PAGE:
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With the new display system all reports are represented on a single screen with critical reports highlighted in red in the outer concentric array and non-critical results in the inner array.  The new display system is a ‘‘button” array that with a cursor ‘‘hover and click” enables the direct display and progressive acknowledgement of represented reports from this simple, invariant format. The structure facilitates the triage of data review: critical results are signed off immediately by the provider and  non-critical  results can be signed off later by the provider or signed out to another member of that health-care team.

R.A.P.I.D. demonstrated superiority compared with the enhanced versions of two standard EHR systems, both in reducing review times and improving accuracy. Clinical report review with the new display is considerably faster than the test results demonstrate, because the reports for EM and EO were grouped in a single stack or file rather than separated from each other by multiple screens as is the usual case with Meditech and Orchard. This change allowed all reports in both Meditech and Orchard to be reviewed sequentially. Without this modification, and depending on the number of screens that would need to be searched to review all reports first on a patient-by-patient basis, then on a data category-by-category basis and finally on a report-by-report basis, the provider would need significant additional time to acknowledge a report in the standard Meditech and Orchard systems. By contrast, for the purposes of the survey the new display system, which normally has a single acknowledgement button, was fitted with a two-button critical/non-critical acknowledgement modification (and thus less efficient) to match the structure of EM and EO. Despite these modifications, the survey results show that R.A.P.I.D. is superior to EM and EO in report acknowledgement time and accuracy. The novel display system, with its simple, invariant button structure, also enables  critical/non-critical reports of any number to be represented on a single screen for acknowledgement.

Non-physician providers frequently overrode both system- designated non-critical and critical reports. These reassignments are carried out in a highly non-random (i.e., decision-based) fashion and suggest that users now apply their own critical settings in their current practice of data review. The capability with R.A.P.I.D. for the user to adjust critical categories/values (Fig. 6) in addition to those defined by the EHR system as well as to set time windows of data reviewed will enable providers to improve patient care.


Additional features of the new display system for the user that were not part of the present study include the ability: (a) to toggle directly between displays of individual patient reports and those of larger groups of patients (Fig. 2), (b) to flag changes of critical magnitude (e.g., a hemoglobin drop of 20–30%) (Fig. 6), and (c) to conduct text-based document searches. These capabilities of the new display system, including reviews of text format reports, are demonstrated in the accompanying video [27].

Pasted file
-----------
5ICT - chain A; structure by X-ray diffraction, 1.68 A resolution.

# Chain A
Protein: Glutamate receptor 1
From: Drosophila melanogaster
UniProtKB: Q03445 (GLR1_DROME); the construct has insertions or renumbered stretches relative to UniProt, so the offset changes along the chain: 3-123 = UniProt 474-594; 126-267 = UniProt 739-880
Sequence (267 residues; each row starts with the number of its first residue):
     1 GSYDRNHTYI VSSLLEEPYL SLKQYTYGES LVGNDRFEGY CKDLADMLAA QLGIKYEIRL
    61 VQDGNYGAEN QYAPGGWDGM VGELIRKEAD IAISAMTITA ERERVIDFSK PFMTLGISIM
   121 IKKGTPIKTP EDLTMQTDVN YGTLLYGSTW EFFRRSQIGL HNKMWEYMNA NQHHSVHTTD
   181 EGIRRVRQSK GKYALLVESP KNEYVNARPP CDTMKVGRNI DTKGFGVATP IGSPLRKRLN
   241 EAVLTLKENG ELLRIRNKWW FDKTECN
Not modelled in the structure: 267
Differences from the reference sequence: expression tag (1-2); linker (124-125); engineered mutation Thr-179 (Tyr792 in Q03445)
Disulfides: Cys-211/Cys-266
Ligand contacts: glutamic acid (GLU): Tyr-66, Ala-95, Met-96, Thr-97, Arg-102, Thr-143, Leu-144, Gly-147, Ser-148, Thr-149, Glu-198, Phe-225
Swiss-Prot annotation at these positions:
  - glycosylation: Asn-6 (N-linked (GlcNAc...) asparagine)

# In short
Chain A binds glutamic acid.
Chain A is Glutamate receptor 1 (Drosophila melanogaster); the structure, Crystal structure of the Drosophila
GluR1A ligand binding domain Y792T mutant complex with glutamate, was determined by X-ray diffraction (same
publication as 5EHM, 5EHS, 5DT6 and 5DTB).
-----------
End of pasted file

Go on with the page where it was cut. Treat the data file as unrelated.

In summary, the new display system is a stand-alone data structure and display format that can integrate data from multiple EHR systems onto a single screen representation. The new display system can be adapted for a hand-held device because the ‘‘stacking” feature generates a simple data display regardless of data complexity. It enhances patient safety through its simple contextual representation of all critical/non-critical data on a  single screen that improves care provider communication.

Data displayed in this new display format would be ideal for use by administrators, compliance officers, researchers, the patients themselves, and in fact anyone with sanctioned access to patient data. On the basis of these results and to quantify the benefit of R.A.P.I.D., we now recommend that a real-time  study  with  the use of complete patient data be conducted. Such a study would allow the full scope of the new display design benefit to be quantified. Further, this study would also enable the test of language-based critical/non-critical report assignment, such as those in the areas of radiology and pathology, as well as the display of critical/non-critical vital sign and drug interaction data.

Beyond its use by practitioners in optimizing patient care, the cur- rent display design will be useful within health care wherever critical data exists randomly within a huge volume of non-critical data. Examples include the use by nurses, in similar fashion  to that we describe  for practitioners, in monitoring the vital signs of all patients. Practice administrators can use the display  design  to monitor  the compliance of a group of many practitioners with care guidelines. The billing office could monitor the payment histories of patients and their insurers.

                                   Fig. 4

A Sign-Off Time Per Report

B Average Sign-Off Time Per Report

                                   Fig. 5

A Non-Critical to Critical Reassignment

E Summary: Critical / Non-Critical Reassignments

B Critical to Non-Critical Reassignment

C Non-Critical to Critical Reassignment

D Critical to Non-Critical Reassignment

                                   Fig. 6

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